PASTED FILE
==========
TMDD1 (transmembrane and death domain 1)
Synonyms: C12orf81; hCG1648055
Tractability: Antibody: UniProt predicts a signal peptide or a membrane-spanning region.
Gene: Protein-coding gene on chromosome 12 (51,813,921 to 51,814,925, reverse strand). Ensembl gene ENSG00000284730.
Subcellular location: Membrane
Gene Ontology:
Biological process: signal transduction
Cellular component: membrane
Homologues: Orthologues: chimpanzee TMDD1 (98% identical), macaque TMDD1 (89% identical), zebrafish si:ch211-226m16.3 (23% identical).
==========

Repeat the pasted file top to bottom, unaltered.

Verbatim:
TMDD1 (transmembrane and death domain 1)
Synonyms: C12orf81; hCG1648055
Tractability: Antibody: UniProt predicts a signal peptide or a membrane-spanning region.
Gene: Protein-coding gene on chromosome 12 (51,813,921 to 51,814,925, reverse strand). Ensembl gene ENSG00000284730.
Subcellular location: Membrane
Gene Ontology:
Biological process: signal transduction
Cellular component: membrane
Homologues: Orthologues: chimpanzee TMDD1 (98% identical), macaque TMDD1 (89% identical), zebrafish si:ch211-226m16.3 (23% identical).